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Clinical Investigations: BRONCHIOLITIS |

Lung Retransplantation for Bronchiolitis Obliterans Syndrome*: Long-term Follow-up in a Series of 15 Recipients

Olivier Brugière; Gabriel Thabut; Yves Castier; Hervé Mal; Gaëlle Dauriat; Armelle Marceau; Guy Lesèche
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*From the Service de Pneumologie et Réanimation Respiratoire (Drs. Brugière, Thabut, Mal, Dauriat, Marceau, and Lesèche), and Service de Chirurgie Thoracique (Dr. Castier), Hôpital Beaujon, Clichy, France.

Correspondence to: Olivier Brugière, MD, Service de Pneumologie et Réanimation Respiratoire, Hôpital Beaujon, 100 bd du Gén. Leclerc, 92000 Clichy, France



Chest. 2003;123(6):1832-1837. doi:10.1378/chest.123.6.1832
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Background: Although lung retransplantation is the only definitive therapeutic option in lung recipients with bronchiolitis obliterans syndrome (BOS), its value remains a considerable source of controversy. We report our experience of retransplantation for BOS performed in our center since 1988.

Methods: Between 1988 and 2002, 15 lung retransplantations for BOS were performed. Patient survival, causes of death, long-term functional status, and BOS recurrence rate were reviewed.

Results: The retransplantation procedure was single-lung transplantation (SLT) in all cases (ipsilateral SLT, n = 4; contralateral SLT, n = 9; SLT after previous double-lung transplantation, n = 2). The median time between primary lung transplantation and retransplantation was 31 months (range, 12 to 39 months). The median follow-up duration of the 10 patients surviving beyond 6 months was 49.5 months (range, 16.5 to 105 months), and 5 patients were followed up for > 5 years. Actuarial survival rates at 1 year, 2 years, and 5 years after retransplantation were 60%, 53%, and 45%, respectively. Ten patients died during long-term follow-up, 6 of them from infection (60%). The retained graft was the initial site of the fatal infection in four of these six patients (66%). Two other patients with a retained graft experienced disabling chronic purulent expectoration arising from the old graft. In the 10 patients surviving beyond 6 months, mean best FEV1 was 58 ± 13% of predicted (± SD), and actuarial freedom from BOS (stage 1, 2, or 3) at 1 year, 3 years, and 5 years was 90%, 72%, and 66%, respectively.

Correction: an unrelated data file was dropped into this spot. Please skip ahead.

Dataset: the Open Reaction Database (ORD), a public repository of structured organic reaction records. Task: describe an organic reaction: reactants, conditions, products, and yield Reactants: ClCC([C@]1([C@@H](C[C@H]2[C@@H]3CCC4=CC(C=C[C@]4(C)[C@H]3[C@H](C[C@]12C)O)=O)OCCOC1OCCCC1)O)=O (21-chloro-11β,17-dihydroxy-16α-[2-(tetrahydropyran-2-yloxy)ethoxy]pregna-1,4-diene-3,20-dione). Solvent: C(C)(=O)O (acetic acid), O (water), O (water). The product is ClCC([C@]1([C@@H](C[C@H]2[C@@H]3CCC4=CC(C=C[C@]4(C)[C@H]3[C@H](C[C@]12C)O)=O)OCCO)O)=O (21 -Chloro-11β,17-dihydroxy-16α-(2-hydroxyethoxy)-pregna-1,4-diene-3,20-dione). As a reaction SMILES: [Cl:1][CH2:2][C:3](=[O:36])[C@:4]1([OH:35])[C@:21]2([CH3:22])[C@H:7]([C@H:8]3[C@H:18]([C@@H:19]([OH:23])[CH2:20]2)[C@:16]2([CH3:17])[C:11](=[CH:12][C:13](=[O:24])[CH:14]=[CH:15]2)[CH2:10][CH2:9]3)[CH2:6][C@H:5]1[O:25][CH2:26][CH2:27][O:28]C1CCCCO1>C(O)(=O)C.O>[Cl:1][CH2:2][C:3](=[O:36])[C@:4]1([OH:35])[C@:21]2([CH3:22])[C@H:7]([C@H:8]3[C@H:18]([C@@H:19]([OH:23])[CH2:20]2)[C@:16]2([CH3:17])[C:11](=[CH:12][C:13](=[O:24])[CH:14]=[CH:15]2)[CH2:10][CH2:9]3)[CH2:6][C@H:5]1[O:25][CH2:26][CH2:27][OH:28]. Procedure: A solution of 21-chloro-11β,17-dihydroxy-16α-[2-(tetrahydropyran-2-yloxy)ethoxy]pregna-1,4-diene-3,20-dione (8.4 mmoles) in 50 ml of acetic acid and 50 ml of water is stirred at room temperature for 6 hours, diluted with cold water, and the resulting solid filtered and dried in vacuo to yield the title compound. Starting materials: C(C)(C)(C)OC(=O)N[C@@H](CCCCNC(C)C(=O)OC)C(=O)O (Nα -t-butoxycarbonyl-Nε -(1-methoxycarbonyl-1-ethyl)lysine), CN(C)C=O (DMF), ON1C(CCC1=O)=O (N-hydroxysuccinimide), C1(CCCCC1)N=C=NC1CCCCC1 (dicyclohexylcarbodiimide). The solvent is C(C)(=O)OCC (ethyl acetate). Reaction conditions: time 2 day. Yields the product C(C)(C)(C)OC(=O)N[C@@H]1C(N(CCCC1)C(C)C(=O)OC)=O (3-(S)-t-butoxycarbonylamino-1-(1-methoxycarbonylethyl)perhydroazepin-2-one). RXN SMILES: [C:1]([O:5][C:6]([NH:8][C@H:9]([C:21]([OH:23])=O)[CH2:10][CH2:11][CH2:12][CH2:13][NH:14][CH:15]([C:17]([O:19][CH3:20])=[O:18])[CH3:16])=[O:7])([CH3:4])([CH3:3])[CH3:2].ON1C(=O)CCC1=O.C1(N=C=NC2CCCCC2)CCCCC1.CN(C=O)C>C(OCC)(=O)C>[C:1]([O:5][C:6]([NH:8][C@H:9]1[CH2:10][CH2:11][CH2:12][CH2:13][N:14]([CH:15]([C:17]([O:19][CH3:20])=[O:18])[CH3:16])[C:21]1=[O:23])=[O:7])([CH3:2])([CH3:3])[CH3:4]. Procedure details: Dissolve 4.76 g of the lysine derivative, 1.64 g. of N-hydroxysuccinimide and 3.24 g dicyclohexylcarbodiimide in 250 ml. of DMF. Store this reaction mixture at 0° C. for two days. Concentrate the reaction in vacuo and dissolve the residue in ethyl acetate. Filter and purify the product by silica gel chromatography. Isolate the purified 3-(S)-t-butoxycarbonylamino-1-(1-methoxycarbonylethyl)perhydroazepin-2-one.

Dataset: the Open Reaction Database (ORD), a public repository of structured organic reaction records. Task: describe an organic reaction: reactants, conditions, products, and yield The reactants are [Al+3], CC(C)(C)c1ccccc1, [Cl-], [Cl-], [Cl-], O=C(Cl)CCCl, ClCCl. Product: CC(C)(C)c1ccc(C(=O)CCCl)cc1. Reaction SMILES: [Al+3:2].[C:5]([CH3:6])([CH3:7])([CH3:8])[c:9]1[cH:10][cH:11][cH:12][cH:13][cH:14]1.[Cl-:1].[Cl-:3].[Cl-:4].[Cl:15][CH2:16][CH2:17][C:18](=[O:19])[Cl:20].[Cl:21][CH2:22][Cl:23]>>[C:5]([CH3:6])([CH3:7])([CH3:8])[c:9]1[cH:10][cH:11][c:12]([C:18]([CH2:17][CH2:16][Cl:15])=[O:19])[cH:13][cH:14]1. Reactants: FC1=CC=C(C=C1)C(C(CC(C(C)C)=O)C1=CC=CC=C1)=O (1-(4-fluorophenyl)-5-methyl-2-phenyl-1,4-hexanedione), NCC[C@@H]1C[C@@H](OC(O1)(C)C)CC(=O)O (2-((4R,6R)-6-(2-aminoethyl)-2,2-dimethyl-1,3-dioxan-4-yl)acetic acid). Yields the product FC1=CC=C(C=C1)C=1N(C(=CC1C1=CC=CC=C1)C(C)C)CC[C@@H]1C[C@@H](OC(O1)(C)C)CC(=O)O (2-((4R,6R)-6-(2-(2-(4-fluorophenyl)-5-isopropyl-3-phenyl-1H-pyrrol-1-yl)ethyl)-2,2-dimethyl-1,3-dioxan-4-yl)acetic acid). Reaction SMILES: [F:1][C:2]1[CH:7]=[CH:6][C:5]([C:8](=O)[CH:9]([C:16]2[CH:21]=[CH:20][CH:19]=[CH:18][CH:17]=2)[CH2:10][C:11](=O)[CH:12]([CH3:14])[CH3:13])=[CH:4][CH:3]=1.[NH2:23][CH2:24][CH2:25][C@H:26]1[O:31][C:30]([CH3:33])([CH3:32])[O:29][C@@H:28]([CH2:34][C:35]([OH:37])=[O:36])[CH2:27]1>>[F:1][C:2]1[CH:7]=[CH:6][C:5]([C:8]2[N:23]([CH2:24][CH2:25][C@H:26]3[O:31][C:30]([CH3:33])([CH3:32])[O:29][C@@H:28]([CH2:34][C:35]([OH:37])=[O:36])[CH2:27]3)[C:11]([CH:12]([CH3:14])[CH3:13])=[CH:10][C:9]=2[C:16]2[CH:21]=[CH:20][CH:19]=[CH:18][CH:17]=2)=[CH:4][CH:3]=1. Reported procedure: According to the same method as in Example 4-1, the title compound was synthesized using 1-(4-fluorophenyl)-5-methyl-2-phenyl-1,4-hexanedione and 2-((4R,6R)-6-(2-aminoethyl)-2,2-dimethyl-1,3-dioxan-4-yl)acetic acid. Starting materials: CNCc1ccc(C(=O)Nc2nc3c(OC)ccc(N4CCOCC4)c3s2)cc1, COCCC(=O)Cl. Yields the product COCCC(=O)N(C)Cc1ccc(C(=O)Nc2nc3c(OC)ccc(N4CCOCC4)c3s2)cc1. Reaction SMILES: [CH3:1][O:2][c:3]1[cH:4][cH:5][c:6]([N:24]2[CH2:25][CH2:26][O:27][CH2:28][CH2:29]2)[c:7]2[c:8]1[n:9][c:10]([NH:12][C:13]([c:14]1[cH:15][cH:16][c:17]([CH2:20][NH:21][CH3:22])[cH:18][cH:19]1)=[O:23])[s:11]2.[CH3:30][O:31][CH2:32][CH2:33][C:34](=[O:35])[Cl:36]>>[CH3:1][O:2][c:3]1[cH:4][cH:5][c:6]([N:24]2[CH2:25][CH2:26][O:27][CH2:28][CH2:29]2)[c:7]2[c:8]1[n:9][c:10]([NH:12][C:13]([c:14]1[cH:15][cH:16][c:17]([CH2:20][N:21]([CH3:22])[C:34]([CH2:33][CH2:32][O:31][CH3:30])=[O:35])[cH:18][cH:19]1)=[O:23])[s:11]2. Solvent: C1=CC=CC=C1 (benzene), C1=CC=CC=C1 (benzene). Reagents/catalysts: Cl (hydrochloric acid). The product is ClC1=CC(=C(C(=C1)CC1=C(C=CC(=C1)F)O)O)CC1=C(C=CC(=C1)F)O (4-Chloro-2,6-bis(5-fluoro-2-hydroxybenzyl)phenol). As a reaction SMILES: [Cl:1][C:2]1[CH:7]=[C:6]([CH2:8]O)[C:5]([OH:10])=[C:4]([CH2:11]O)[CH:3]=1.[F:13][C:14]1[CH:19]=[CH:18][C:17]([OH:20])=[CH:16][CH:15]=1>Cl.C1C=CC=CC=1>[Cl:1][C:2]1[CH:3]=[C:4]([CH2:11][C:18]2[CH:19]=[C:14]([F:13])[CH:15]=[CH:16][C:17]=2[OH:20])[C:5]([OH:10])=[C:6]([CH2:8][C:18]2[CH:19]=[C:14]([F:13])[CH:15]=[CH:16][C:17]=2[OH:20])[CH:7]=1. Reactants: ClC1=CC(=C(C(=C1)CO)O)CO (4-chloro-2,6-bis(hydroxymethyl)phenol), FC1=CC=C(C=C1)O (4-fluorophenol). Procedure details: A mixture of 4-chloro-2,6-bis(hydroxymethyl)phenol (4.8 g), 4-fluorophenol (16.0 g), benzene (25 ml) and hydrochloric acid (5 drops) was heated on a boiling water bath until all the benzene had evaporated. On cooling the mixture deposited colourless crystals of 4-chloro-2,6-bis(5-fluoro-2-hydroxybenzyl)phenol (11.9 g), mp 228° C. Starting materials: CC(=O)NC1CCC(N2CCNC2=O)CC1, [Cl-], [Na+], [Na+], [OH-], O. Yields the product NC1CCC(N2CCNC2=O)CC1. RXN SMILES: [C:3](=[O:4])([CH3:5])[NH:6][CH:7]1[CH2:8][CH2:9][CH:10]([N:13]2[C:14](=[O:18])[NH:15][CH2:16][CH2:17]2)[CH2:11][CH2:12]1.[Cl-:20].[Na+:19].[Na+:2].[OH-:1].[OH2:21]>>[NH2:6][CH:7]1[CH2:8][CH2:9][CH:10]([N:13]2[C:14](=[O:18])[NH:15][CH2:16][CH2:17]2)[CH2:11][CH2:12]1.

Conclusion: Lung retransplantation offered a viable therapeutic option for selected lung recipients with BOS. Given the morbidity and mortality related to the retained graft, we now favor replacement of the primary graft when retransplantation is considered.

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